Many northern lake‐rich regions are undergoing pronounced hydrological change, yet inadequate knowledge of the drivers of these landscape‐scale responses hampers our ability to predict future conditions. We address this challenge in the thermokarst landscape of Old Crow Flats (OCF) using a combination of remote sensing imagery and monitoring of stable isotope compositions of lake waters over three thaw seasons (2007–2009). Quantitative analysis confirmed that the hydrological behavior of lakes is strongly influenced by catchment vegetation and physiography. Catchments of snowmelt‐dominated lakes, typically located in southern peripheral areas of OCF, encompass high proportions of woodland/forest and tall shrub vegetation (mean percent land cover = ca. 60%). These land cover types effectively capture snow and generate abundant snowmelt runoff that offsets lake water evaporation. Rainfall‐dominated lakes that are not strongly influenced by evaporation are typically located in eastern and northern OCF where their catchments have higher proportions of dwarf shrub/herbaceous and sparse vegetation (ca. 45%), as well as surface water (ca. 20%). Evaporation‐dominated lakes, are located in the OCF interior where their catchments are distinguished by substantially higher lake area to catchment area ratios (LA/CA = ca. 29%) compared to low evaporation‐influenced rainfall‐dominated (ca. 10%) and snowmelt‐dominated (ca. 4%) lakes. Lakes whose catchments contain >75% combined dwarf shrub/herbaceous vegetation and surface water are most susceptible to evaporative lake‐level drawdown, especially following periods of low precipitation. Findings indicate that multiple hydrological trajectories are probable in response to climate‐driven changes in precipitation amount and seasonality, vegetation composition, and thermokarst processes. These will likely include a shift to greater snowmelt influence in catchments experiencing expansion of tall shrubs, greater influence from evaporation in catchments having higher proportions of surface water, and an increase in the rate of thermokarst lake expansion and probability of drainage. Local observations suggest that some of these changes are already underway.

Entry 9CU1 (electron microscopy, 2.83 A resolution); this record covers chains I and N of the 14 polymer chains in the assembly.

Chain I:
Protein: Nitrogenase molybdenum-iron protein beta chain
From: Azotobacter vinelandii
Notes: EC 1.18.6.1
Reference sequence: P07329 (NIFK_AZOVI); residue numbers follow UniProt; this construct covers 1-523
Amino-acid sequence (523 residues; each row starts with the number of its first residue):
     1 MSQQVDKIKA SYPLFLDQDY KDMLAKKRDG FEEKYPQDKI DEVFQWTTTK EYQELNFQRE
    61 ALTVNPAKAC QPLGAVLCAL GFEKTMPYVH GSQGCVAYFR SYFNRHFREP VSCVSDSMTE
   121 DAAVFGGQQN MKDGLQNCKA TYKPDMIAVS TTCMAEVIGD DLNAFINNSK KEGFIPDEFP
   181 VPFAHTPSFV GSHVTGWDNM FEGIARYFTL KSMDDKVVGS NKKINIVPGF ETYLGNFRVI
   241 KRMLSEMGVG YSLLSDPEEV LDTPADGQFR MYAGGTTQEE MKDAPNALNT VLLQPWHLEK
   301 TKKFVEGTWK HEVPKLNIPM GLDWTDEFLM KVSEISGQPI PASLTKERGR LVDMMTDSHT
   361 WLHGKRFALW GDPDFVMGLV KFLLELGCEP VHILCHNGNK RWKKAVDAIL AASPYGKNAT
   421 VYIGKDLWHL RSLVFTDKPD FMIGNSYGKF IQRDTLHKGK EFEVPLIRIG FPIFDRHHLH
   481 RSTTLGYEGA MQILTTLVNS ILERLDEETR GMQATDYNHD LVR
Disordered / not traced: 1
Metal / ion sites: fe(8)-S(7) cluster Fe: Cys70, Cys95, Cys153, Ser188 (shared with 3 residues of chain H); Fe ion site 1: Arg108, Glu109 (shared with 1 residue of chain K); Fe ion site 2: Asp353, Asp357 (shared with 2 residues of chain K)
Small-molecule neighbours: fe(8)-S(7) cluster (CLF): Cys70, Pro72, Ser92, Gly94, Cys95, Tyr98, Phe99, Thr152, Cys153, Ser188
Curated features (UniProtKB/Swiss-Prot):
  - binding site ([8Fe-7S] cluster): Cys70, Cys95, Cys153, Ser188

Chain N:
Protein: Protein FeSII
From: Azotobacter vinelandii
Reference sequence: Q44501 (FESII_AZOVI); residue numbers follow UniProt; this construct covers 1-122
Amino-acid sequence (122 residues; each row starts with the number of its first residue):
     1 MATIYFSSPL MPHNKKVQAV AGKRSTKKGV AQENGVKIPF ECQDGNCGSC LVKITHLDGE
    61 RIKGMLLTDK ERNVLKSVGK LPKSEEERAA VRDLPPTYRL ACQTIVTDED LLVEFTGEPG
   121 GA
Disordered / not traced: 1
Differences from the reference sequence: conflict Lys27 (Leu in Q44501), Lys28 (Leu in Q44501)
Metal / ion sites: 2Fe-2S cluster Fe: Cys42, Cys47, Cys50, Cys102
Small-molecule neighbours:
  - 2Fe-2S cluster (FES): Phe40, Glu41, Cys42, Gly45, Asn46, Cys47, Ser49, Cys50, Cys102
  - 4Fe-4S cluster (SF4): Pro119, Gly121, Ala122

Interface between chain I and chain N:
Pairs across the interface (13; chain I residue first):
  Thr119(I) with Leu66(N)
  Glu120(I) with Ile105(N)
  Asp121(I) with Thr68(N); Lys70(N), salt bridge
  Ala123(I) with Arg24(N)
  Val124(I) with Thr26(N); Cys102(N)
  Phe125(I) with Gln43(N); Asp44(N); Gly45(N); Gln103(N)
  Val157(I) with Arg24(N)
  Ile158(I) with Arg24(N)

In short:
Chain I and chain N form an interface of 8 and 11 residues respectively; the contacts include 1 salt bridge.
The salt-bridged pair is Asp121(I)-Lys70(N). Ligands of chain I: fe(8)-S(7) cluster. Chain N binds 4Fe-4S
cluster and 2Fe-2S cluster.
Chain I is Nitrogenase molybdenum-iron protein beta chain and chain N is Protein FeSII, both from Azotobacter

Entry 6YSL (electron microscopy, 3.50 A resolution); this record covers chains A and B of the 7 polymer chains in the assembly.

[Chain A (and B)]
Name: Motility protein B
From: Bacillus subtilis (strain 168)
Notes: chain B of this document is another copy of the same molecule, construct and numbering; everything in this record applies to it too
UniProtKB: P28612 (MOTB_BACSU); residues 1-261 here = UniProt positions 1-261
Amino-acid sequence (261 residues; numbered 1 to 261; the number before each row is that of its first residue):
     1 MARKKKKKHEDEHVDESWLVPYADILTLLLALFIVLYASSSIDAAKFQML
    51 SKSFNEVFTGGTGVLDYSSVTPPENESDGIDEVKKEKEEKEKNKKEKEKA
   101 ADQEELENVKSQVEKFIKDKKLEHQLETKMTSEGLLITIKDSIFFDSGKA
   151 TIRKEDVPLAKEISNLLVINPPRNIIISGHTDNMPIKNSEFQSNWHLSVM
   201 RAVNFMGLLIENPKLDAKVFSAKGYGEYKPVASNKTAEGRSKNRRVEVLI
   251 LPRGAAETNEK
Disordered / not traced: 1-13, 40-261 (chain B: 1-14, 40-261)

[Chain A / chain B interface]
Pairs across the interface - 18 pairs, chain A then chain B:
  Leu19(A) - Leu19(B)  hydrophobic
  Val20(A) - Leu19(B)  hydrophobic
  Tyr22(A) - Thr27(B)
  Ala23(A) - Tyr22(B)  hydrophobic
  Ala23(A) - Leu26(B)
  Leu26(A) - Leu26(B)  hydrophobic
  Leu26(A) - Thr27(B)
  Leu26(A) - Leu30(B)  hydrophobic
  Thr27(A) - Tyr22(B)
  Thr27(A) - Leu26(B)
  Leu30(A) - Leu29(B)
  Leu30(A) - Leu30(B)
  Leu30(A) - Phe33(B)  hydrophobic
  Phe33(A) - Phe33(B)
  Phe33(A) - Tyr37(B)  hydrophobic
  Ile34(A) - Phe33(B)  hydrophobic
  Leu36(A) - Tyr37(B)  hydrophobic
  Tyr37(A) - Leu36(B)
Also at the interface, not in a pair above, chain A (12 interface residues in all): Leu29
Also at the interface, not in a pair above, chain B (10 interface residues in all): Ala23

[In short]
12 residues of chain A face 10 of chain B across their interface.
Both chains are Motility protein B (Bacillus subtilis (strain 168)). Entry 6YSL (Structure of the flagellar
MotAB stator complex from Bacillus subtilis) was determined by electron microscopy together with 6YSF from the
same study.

K. Turner, B. Wolfe, T. Edwards
Global Change Biology